After getting some feedback and looking up some new information, I just wanted to briefly revisit my last post. A friend of mine messaged me with a question about proper foot positioning during a squat. He made reference to the fact that I suggested you squat with your toes completely forward, yet I used a picture of Kelly Starrett where his toes point out slightly.


I should have made more of an effort to differentiate between foot positioning for a) squatting or Olympic lifting, and b) sprinting, prowler pushing, lunging, etc.

Regarding squatting and Olympic lifting, having your toes point out slightly is okay! Most people do not have the ankle mobility to drive their knees out with their toes pointing completely forward, which is fine. Starrett’s foot positioning in the squat on the right is excellent. Do NOT do this…

squat-improve_mainLook at this guy’s feet, and his right knee. His toes are pointed very far out. No surprise, you can see his right knee collapsing in slightly. Look at the difference of the angle of the ankle between this squat and Starrett’s good squat. Starrett’s ankles are angled out nicely over the OUTSIDE of his feet, while this guy’s ankles are collapsing in causing poor knee positioning and dangerous joint stress. All that is to say, pointing your toes out slightly in squatting or Olympic lifting is fine, but keep a close eye on your knees.

In terms of running, lunging, prowler pushing, etc. … It is my belief that the toes should be pointed DIRECTLY forward in these movements. For one thing, since these movements are more dynamic than say, squatting, it is more difficult to ensure your knees track properly. When I squat I always remind myself to drive my knees out. When I sprint I’m concentrating on not falling flat on my face!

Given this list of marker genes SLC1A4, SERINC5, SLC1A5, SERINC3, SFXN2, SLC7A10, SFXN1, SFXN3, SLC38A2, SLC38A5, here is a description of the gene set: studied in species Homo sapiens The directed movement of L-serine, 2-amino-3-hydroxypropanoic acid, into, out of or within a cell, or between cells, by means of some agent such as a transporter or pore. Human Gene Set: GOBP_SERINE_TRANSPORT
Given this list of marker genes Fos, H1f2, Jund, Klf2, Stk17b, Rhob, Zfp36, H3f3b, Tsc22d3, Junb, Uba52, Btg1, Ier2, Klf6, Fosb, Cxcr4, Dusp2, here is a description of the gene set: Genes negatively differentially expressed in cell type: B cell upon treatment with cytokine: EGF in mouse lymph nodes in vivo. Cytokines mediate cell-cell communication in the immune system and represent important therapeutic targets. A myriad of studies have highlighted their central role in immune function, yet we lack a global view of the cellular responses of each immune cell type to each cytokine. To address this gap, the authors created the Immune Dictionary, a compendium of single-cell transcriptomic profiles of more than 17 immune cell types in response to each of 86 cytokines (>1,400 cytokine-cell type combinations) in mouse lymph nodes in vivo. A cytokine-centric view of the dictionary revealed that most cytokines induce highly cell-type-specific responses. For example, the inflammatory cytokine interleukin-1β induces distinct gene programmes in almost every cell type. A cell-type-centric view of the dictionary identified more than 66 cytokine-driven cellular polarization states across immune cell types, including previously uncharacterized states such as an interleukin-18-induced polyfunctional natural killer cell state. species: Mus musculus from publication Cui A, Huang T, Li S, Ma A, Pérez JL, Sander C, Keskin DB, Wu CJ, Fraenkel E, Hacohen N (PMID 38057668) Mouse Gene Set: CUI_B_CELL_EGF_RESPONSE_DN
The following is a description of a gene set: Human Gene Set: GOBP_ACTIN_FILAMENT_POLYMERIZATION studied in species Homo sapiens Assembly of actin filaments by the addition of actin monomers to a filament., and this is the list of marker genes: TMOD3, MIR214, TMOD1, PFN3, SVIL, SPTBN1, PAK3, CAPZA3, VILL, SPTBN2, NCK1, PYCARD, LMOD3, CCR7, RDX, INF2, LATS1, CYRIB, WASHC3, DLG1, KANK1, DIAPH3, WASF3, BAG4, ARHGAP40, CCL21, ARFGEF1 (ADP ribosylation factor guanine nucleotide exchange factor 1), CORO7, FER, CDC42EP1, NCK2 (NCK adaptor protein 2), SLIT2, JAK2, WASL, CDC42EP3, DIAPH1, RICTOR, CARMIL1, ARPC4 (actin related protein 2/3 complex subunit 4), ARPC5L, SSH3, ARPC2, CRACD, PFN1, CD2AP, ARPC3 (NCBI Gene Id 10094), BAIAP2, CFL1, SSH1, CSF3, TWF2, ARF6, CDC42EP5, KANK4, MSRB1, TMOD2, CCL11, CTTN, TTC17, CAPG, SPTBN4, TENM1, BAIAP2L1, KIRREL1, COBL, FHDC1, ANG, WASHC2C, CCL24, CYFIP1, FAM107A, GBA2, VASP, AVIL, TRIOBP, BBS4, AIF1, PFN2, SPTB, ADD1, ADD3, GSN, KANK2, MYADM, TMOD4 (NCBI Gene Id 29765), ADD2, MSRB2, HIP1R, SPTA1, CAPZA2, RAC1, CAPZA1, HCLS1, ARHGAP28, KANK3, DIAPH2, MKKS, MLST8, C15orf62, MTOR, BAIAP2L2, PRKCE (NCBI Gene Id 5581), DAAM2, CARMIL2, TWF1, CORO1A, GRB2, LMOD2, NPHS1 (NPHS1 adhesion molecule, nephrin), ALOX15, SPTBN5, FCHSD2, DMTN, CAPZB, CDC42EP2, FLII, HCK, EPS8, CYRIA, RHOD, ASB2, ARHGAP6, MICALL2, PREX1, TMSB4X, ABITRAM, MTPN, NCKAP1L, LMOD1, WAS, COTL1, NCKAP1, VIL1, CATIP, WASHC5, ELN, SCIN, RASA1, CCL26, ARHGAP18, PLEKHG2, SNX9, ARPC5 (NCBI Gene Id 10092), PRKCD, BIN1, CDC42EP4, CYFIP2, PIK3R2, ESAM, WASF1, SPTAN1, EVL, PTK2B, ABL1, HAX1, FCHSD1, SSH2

Secondly, I believe having your toes pointing out even slightly in movements such as sprinting is a bit of a slippery slope. If you do it a bit, as you get tired, you are going to do it more. When you are standing, walking, running, lunging, pushing a sled, or doing single-leg squats, point your toes directly forward!

I leave you with another video of Georges St. Pierre training for his most recent fight with Carlos Condit. Watch from 4:00-4:30 to see Georges stressing his knees again by using very poor foot positioning on the prowler. For the record, I mean no disrespect to Georges and his team, but this is definitely an issue which he/they ought to address! #allgo